Coming Soon - Interspacenews.net has an exclusive time-compressed version of the flight director's loop. All of the silent portions have been removed and the final length is about 15 minutes. You will be able to download by clicking HERE later this week. It's important to remember when listening to the audio that it is time compressed, so events may appear to occur very rapidly which took place several minutes apart.
Here's the important personnel who can be heard on the loop and their responsibilities -
CDR - Commander Rick Husband aboard Columbia.
PLT - Pilot Willie McCool.
The other astronauts, as typical for reentry, would not be heard on the air-to-ground transmissions.
Flight Director (FLIGHT DIRECTOR), call sign "Flight," serves as leader of the flight control team. "Flight" is responsible for overall Shuttle mission and payload operations and is responsible for all decisions regarding safe, expedient flight conduct. Leroy Cain was Columbia's flight director for reentry. He was assisted by Steve Stich.
Spacecraft Communicator (CAPCOM), call sign "Capcom," serves as the primary communicator between flight control and astronauts. The initials are a holdover from earlier manned spaceflight, when Mercury was called a capsule
rather than a spacecraft. Charlie "Scorch" Hobaugh was the capcom, assisted by Duane Carey.
Flight Dynamics Officer (FDO), call sign "Fido," defines Shuttle performance capability during ascent, plans and targets all orbital translational maneuvers, including the critical deorbit maneuver for the Shuttle's return to Earth. The FDO was Richard Jones.
Instrumentation and Communications Systems Engineer (INCO), call sign "In-Co," plans and monitors in-flight communications and instrumentation systems configurations. The INCO was Laura Hoppe
Maintenance, Mechanical and Crew Systems Engineer, (MMACS), call sign "Max," monitors the orbiter's structural and mechanical systems, and follows use of onboard crew hardware and in-flight equipment maintenance. MMACS was Jeff Kling.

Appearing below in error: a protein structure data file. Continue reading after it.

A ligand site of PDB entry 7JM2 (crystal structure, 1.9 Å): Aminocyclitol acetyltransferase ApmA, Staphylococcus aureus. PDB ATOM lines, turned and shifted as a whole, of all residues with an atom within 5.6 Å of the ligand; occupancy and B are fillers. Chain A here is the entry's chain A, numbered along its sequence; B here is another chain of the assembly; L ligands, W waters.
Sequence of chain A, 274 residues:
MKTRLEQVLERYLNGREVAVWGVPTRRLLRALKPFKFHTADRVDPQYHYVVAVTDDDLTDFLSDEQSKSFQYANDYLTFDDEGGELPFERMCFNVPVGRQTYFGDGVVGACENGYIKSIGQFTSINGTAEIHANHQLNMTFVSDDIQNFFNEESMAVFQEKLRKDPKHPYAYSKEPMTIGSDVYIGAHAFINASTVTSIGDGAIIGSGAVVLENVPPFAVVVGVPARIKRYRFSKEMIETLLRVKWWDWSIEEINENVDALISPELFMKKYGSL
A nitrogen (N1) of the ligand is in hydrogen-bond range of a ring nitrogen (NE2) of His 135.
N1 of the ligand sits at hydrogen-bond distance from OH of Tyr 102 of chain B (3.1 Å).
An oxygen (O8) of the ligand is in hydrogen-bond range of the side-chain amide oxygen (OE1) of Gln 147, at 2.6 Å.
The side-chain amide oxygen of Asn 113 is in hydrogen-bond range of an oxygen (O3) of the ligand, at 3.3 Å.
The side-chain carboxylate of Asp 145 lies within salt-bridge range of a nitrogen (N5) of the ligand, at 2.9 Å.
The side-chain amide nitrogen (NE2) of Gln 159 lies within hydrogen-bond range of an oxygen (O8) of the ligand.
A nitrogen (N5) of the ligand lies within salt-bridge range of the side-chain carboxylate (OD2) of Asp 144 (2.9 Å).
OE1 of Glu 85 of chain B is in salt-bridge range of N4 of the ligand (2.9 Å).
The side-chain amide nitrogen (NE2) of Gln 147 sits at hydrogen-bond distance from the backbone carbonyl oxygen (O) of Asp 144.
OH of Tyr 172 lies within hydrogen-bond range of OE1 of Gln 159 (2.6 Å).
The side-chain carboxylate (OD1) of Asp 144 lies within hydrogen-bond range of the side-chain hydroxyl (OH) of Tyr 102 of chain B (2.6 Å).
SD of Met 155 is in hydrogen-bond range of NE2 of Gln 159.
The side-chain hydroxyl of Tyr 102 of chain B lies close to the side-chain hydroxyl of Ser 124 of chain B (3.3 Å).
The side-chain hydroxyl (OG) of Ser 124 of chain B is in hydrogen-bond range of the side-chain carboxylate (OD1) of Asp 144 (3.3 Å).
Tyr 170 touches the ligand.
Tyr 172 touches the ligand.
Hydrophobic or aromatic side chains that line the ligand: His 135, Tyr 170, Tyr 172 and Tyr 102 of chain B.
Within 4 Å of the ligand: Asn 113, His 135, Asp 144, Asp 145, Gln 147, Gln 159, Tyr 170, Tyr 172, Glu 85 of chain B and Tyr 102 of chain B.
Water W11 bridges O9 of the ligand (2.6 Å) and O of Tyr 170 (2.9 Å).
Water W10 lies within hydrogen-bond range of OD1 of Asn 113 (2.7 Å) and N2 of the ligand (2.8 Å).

Emergency, Environmental and Consumables Systems Engineer (EECOM), call sign "EECOM," monitors avionics and cabin cooling systems, and cabin pressure control systems. The EECOM was Katie Rogers.
Ground Control (GC), call sign "GC," directs maintenance and operation activities affecting Mission Control hardware, software and support facilities, coordinates spaceflight tracking and data network and tracking and data relay satellite system (TDRSS) with Goddard Space Flight Center (GSFC). The GC was Bill Foster.
MOD is Mission Operations Directorate, an experienced flight director who serves as the overall manager for flight operations. That position was filled by Phil Engelhauf.
Guidance, Navigation, and Control Systems Engineer (GNC), call sign "GNC," monitors all vehicle guidance, navigation and control systems, notifies Flight Director and crew of impending abort situations, advises crew
regarding guidance malfunctions. Mike Sarafin was the GNC.
Guidance Officer (GDO), call sign "Guidance," ensures the onboard navigation and onboard guidance computer software executes tasks to accomplish mission objectives.
There are several additional flight controllers who were not heard on the loops, and also positions which are not used during entries like EVA (Spacewalks), and PDRS (robot arm operations). Here's a link to a Mission Control fact sheet describing all of the FCR positions - http://www.jsc.nasa.gov/news/factsheets/mccfact.html
NOTE: This transcript and the annotations is copyrighted by Interpsacenews.com and may not be copied without permission. It shows what happened in mission control during Columbia's reentry on the STS-107 mission. Times are approximate to within +/- five seconds. Special thanks to ex-NASA Flight Dynamics Officer Roger Balettie and others for clarification on some of the technical terms.
Goto Page 2 (transcript of mission control dialog)